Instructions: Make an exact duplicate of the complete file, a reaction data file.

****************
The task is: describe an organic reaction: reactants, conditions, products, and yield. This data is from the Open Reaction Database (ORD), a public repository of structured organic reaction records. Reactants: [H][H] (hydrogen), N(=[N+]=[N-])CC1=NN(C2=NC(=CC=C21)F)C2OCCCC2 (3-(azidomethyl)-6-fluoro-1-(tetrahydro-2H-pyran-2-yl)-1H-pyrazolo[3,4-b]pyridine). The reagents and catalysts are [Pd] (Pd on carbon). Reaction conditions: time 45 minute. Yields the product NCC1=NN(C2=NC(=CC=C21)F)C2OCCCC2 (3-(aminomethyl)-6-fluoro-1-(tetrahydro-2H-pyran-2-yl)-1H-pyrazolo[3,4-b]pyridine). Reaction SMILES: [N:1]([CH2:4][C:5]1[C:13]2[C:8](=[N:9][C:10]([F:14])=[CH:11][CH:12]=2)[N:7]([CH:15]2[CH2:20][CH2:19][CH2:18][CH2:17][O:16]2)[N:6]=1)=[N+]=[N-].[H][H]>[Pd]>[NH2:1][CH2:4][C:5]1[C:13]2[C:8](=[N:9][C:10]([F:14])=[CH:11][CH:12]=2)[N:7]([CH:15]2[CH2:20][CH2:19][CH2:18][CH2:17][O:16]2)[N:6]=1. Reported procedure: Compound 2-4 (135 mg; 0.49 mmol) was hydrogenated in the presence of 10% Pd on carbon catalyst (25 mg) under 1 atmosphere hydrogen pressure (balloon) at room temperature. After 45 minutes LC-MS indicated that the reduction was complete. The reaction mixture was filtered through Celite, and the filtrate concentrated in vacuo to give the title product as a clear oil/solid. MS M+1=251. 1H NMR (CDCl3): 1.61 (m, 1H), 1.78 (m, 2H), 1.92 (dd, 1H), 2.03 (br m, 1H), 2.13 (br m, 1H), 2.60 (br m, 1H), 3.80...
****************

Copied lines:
The task is: describe an organic reaction: reactants, conditions, products, and yield. This data is from the Open Reaction Database (ORD), a public repository of structured organic reaction records. Reactants: [H][H] (hydrogen), N(=[N+]=[N-])CC1=NN(C2=NC(=CC=C21)F)C2OCCCC2 (3-(azidomethyl)-6-fluoro-1-(tetrahydro-2H-pyran-2-yl)-1H-pyrazolo[3,4-b]pyridine). The reagents and catalysts are [Pd] (Pd on carbon). Reaction conditions: time 45 minute. Yields the product NCC1=NN(C2=NC(=CC=C21)F)C2OCCCC2 (3-(aminomethyl)-6-fluoro-1-(tetrahydro-2H-pyran-2-yl)-1H-pyrazolo[3,4-b]pyridine). Reaction SMILES: [N:1]([CH2:4][C:5]1[C:13]2[C:8](=[N:9][C:10]([F:14])=[CH:11][CH:12]=2)[N:7]([CH:15]2[CH2:20][CH2:19][CH2:18][CH2:17][O:16]2)[N:6]=1)=[N+]=[N-].[H][H]>[Pd]>[NH2:1][CH2:4][C:5]1[C:13]2[C:8](=[N:9][C:10]([F:14])=[CH:11][CH:12]=2)[N:7]([CH:15]2[CH2:20][CH2:19][CH2:18][CH2:17][O:16]2)[N:6]=1. Reported procedure: Compound 2-4 (135 mg; 0.49 mmol) was hydrogenated in the presence of 10% Pd on carbon catalyst (25 mg) under 1 atmosphere hydrogen pressure (balloon) at room temperature. After 45 minutes LC-MS indicated that the reduction was complete. The reaction mixture was filtered through Celite, and the filtrate concentrated in vacuo to give the title product as a clear oil/solid. MS M+1=251. 1H NMR (CDCl3): 1.61 (m, 1H), 1.78 (m, 2H), 1.92 (dd, 1H), 2.03 (br m, 1H), 2.13 (br m, 1H), 2.60 (br m, 1H), 3.80...